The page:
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A ‘MIRACLE’ dog from Rugby has celebrated two cancer-free years after his owner feared the worst when he was diagnosed with an ‘inoperable’ tumour.
Beloved family pet Bow’s owner Kathryn Derby has chosen World Cancer Day (Sunday February 4) to highlight Bow’s incredible survival story – and how new advances in cancer care can help other pets to beat the disease too.
The 12-year-old Labrador responded brilliantly to pioneering electrochemotherapy treatment delivered by Solihull animal hospital Willows Veterinary Centre.
Kathryn admitted she feared the worst when he was first diagnosed.
She said: “I was devastated at first. I went to the vets expecting it to be a simple issue and it wasn’t. It was extremely serious.
“I was totally shocked and felt awful that the melanoma in his mouth had got so big without me realising because his tongue had been covering it.”
She said the results of the cutting-edge treatment had been fantastic.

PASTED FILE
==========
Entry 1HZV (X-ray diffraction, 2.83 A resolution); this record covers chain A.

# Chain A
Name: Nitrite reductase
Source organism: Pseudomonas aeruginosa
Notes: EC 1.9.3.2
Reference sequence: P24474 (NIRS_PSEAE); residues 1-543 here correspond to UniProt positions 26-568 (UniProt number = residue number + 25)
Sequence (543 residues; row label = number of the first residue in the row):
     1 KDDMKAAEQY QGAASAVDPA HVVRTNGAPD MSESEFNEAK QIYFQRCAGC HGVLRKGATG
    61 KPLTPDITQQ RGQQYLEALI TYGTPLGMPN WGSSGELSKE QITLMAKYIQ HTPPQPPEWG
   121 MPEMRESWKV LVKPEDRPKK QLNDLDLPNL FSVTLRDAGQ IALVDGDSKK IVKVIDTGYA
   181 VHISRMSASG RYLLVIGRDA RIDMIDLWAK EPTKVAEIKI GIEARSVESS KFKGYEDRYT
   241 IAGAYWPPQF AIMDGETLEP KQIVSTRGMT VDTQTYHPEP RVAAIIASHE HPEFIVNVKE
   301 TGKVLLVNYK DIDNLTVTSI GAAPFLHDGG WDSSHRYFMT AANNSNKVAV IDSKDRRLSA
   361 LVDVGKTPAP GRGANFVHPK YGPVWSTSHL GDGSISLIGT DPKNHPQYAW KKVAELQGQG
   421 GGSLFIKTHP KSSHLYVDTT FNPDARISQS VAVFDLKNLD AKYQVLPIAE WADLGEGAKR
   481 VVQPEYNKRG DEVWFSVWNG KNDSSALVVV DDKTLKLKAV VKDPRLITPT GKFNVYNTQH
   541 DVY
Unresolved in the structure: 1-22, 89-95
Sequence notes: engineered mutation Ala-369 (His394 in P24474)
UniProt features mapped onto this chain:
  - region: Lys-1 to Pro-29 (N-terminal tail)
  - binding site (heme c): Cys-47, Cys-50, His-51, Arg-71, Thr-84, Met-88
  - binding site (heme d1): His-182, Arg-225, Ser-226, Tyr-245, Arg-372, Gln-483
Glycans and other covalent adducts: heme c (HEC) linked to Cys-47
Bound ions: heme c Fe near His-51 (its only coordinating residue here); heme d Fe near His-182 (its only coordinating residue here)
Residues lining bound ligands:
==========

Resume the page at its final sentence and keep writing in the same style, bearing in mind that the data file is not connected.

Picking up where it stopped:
“Bow is happy and doing so well. It’s two years now and the melanoma has not reappeared. Everyone is amazed by how well he is, when it had initially looked so bad.
Willows’ veterinary oncology specialist Chiara Penzo said Bow’s recovery was a massive achievement.
He said: “It’s a miracle we have been able to achieve such a positive outcome, especially in a 12-year-old dog.
“His cancer was inoperable but the rapidly-evolving electrochemotherapy treatment is a new and encouraging way of tackling such cases.
“The beauty of electrochemotherapy is that it allows clever and precise anatomical targeting of the specific site of the cancer.
“This approach means the drug will only attack cancerous cells, unlike normal chemotherapy, which also kills healthy cells – so it’s a very effective way of treating the cancer without harming the patient indiscriminately.”
“Remarkably, Bow is now celebrating two years of being cancer free.”